What’s Cooking in the Kremlin: From Rasputin to Putin, How Russia Built an Empire with a Knife and Fork
What’s Cooking in the Kremlin is an intimate look behind the scenes in the Kremlin kitchens where a succession of cooks fixed meals for the Soviet leaders. Their daily fare defied the legendary excess: Lenin favored raw imlk and scrambled eggs, Stalin settled for meat soup and sauerkraut, Kruschev, “a small barrel-shaped apparatchik” chose Ukrainian borscht and dumplings, and for Breznev, fried potatoes and soured milk were satisfactory.
But the book’s unique contribution is outside the Kremlin, where interviews with cooks, some extremely elderly, tell memories of their career. Author Witold Szablowski, a Polish journalist, hears memories of the Great Famine of the early 1930s where soup created from nettles and potatoes spelled survival, and cooks later helped exhume the Red Army soldiers whose belt buckles and medals became valuable souvenirs.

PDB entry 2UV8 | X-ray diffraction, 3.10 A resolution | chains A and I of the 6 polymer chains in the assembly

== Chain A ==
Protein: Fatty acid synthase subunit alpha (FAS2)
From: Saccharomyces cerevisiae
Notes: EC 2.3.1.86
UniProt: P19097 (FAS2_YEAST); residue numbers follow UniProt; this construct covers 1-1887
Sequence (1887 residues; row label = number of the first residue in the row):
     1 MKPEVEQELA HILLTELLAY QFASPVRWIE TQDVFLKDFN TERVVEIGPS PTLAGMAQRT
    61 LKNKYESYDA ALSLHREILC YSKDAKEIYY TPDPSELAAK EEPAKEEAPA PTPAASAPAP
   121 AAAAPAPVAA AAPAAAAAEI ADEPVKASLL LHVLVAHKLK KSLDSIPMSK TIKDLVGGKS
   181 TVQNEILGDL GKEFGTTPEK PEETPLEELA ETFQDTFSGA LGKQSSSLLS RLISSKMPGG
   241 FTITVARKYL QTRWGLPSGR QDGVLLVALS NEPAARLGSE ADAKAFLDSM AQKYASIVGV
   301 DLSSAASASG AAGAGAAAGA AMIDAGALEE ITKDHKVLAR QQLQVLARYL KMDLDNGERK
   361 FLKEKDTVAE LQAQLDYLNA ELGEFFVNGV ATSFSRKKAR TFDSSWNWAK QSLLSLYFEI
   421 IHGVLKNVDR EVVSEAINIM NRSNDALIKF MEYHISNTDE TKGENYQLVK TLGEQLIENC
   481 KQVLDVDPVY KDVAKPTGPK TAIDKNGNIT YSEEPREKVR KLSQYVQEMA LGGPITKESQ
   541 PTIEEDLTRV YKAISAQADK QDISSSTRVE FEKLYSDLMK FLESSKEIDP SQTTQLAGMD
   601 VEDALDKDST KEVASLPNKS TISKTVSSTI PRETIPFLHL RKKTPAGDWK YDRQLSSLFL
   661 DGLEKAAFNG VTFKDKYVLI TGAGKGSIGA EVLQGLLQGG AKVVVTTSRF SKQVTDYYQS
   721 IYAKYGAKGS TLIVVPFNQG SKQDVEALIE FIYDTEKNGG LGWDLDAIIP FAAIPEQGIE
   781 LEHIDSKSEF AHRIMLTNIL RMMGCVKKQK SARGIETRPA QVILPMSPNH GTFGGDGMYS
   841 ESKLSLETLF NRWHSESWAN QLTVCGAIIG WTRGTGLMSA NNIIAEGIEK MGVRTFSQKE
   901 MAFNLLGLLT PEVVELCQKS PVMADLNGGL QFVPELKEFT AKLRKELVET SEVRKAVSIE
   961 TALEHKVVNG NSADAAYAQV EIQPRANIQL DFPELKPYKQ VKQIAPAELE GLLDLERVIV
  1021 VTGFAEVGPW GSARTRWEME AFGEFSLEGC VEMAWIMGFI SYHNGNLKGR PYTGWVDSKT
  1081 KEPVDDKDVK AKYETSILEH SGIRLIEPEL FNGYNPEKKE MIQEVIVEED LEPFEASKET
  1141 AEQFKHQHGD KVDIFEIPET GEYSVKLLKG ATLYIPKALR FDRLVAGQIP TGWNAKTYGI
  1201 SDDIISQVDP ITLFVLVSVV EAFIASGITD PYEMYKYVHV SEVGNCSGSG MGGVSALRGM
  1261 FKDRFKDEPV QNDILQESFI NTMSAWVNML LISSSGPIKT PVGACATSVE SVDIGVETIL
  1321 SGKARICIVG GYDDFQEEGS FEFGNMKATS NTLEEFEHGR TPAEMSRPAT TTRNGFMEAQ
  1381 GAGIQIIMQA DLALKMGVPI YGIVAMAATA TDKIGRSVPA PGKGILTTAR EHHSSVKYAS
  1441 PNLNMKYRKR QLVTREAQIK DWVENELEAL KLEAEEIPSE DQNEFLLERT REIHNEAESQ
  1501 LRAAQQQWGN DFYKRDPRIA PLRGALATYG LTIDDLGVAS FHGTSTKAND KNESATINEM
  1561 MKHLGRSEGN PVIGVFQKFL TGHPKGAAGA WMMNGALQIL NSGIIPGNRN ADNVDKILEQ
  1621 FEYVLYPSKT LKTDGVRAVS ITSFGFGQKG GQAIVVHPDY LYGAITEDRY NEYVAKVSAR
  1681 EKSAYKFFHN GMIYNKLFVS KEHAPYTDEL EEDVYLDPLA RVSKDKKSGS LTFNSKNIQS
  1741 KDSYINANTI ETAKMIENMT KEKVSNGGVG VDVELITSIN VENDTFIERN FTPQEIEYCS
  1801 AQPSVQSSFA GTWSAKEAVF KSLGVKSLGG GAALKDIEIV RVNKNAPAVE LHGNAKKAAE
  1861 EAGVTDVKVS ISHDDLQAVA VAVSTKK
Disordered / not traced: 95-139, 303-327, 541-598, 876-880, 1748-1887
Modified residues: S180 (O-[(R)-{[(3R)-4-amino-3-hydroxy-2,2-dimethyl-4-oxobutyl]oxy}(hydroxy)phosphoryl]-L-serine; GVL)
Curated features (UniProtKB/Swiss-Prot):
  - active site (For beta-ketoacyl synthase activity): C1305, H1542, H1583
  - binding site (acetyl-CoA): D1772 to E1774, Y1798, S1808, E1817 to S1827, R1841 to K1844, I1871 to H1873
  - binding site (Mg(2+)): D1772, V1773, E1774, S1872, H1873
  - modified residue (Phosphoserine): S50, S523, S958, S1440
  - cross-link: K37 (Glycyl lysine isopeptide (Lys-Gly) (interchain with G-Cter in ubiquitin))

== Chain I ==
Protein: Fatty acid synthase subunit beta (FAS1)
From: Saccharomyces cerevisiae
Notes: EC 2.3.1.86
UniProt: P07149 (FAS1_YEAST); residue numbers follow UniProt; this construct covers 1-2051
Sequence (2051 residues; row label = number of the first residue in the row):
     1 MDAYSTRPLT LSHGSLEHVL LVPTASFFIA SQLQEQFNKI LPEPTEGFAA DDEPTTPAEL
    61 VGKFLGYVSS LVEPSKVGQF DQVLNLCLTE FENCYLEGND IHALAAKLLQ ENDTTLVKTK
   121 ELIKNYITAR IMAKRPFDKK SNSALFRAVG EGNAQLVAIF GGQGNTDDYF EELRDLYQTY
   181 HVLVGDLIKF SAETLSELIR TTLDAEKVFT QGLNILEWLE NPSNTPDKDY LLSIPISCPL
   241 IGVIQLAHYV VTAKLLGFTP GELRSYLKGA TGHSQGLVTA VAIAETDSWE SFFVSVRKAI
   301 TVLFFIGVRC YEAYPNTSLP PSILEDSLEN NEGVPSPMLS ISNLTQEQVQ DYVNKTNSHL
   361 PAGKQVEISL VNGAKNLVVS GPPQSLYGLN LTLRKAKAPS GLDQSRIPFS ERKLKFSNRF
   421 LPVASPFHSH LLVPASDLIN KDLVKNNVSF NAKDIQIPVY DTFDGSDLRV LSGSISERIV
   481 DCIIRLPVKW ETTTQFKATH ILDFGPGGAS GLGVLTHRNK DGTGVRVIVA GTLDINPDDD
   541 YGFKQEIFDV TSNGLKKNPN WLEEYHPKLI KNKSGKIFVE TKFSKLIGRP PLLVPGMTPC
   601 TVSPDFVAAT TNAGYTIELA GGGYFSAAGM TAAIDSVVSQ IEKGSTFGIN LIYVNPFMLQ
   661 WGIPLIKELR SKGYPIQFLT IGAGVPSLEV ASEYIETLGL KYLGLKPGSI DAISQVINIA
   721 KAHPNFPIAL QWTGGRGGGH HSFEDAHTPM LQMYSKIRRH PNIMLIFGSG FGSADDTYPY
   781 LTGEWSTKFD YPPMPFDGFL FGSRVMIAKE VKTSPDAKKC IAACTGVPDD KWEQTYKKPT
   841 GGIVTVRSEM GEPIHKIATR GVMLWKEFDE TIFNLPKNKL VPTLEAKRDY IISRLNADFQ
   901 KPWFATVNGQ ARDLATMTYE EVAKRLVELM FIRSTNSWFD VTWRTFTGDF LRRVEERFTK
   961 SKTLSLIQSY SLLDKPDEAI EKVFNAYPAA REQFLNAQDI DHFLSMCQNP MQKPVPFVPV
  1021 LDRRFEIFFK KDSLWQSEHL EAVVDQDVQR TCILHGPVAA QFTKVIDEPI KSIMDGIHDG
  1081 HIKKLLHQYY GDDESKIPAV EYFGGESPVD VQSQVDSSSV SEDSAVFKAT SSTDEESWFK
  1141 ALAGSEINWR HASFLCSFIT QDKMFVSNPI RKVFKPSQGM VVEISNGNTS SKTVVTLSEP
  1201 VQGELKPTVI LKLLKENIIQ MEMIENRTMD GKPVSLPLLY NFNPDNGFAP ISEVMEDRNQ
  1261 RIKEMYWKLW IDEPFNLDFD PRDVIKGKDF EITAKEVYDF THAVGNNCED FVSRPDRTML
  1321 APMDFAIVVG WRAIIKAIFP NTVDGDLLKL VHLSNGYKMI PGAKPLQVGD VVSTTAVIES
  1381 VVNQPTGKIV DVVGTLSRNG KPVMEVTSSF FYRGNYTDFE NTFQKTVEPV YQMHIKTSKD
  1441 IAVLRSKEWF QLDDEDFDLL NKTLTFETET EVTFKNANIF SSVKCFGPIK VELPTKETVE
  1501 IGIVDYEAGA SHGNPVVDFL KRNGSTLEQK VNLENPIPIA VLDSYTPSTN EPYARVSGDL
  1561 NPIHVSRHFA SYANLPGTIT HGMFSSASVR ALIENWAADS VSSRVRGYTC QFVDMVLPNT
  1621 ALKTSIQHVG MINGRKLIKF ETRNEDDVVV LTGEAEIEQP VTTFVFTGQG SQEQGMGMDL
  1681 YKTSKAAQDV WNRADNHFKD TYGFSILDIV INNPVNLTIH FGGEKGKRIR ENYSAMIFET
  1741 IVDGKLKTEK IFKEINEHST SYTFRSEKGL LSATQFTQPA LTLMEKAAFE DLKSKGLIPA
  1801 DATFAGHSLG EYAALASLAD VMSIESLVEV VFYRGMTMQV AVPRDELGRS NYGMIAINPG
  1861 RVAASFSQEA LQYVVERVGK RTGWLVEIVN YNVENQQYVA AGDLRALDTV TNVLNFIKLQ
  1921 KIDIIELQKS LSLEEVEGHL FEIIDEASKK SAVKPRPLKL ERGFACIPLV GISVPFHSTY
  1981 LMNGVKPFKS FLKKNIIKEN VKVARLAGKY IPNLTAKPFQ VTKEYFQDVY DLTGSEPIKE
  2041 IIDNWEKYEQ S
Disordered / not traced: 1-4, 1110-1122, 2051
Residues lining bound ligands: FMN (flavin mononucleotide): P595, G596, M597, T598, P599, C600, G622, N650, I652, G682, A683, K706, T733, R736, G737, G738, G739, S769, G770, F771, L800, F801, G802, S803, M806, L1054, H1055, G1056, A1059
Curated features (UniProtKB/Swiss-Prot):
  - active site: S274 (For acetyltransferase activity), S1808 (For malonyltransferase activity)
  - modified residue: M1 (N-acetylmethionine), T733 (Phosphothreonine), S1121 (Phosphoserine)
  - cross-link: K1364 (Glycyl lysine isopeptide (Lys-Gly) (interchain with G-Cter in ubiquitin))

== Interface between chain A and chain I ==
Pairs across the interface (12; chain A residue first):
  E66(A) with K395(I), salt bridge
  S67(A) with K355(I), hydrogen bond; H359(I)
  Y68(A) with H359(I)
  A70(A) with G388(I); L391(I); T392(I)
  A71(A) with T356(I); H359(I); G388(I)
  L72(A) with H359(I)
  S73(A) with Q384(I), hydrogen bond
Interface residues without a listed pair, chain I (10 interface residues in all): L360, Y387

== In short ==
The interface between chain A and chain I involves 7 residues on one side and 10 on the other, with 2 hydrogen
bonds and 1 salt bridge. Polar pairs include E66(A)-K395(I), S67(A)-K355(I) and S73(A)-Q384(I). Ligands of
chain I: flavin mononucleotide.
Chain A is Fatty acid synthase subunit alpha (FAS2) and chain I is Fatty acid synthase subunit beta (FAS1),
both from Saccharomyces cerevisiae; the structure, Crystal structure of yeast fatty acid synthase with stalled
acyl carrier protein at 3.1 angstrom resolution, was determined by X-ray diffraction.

Here is a behind-the-scenes chronicle of working in extreme conditions, none more taxing than in the aftermath of Chernobyl, food prepared and cooked by a staff unaware of the mortal effects of the radiation. When the space program was launched in the 1960s, a mongrel named Laika was catapulted skyward and scarified to enable Yuri Gagarin to become the world’s first cosmonaut. Here is a riveting and fascinating history from a distinctively different perspective.
|Witold Szablowski, Antonia Lloyd-Jones
|Penguin Publishing Group
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